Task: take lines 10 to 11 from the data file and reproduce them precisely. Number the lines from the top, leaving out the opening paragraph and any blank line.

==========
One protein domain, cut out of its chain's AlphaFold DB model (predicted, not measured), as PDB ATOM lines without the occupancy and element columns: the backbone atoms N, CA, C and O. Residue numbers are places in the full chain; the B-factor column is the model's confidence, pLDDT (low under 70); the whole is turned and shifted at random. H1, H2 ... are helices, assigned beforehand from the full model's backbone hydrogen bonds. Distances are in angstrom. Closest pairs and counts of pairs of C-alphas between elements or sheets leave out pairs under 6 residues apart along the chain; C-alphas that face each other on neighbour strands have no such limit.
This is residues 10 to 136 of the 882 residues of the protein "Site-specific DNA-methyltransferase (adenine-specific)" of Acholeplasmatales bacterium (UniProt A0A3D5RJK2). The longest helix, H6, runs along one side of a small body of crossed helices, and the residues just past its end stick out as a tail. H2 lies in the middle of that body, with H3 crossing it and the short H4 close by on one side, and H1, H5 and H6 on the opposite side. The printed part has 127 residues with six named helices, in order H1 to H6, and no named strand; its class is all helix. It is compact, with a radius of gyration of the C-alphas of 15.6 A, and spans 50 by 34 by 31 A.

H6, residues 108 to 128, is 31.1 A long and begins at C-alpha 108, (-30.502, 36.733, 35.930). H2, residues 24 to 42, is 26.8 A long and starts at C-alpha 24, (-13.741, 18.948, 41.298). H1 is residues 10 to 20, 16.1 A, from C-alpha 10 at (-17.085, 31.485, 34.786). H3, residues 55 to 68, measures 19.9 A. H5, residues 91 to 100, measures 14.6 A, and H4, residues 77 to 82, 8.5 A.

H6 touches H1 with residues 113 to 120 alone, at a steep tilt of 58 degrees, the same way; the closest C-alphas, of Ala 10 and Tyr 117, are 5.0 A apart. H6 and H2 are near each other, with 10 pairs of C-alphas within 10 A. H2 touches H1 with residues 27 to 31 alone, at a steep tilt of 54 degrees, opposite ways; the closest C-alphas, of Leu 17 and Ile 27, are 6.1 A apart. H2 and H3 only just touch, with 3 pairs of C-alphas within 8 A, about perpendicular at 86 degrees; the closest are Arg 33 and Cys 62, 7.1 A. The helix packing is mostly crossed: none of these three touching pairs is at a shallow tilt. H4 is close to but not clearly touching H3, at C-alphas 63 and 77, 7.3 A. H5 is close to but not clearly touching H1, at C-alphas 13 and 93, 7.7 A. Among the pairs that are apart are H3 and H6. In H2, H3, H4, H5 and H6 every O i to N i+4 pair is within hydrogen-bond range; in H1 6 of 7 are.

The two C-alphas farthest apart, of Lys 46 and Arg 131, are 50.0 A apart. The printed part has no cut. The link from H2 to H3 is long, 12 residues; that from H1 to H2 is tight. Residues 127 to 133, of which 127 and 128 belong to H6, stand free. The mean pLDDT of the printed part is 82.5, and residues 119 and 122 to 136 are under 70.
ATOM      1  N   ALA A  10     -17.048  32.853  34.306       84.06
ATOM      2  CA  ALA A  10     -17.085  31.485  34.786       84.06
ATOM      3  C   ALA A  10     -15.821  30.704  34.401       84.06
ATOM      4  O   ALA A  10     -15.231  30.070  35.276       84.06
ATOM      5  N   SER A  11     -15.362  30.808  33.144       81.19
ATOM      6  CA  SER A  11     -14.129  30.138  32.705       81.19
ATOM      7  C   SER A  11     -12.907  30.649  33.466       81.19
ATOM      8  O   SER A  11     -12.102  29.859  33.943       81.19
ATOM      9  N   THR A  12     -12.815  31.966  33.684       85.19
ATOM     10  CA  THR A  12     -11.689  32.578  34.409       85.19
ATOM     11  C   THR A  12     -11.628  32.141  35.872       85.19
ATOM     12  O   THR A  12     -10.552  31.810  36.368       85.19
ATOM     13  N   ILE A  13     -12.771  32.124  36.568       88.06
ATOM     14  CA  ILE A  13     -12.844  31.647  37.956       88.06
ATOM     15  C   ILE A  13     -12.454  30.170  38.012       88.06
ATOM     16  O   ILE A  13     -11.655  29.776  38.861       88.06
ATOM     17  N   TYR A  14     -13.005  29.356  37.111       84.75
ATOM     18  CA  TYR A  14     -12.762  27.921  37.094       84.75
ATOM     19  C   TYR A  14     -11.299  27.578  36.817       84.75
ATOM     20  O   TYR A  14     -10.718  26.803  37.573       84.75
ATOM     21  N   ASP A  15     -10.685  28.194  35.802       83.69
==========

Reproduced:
ATOM      6  CA  SER A  11     -14.129  30.138  32.705       81.19
ATOM      7  C   SER A  11     -12.907  30.649  33.466       81.19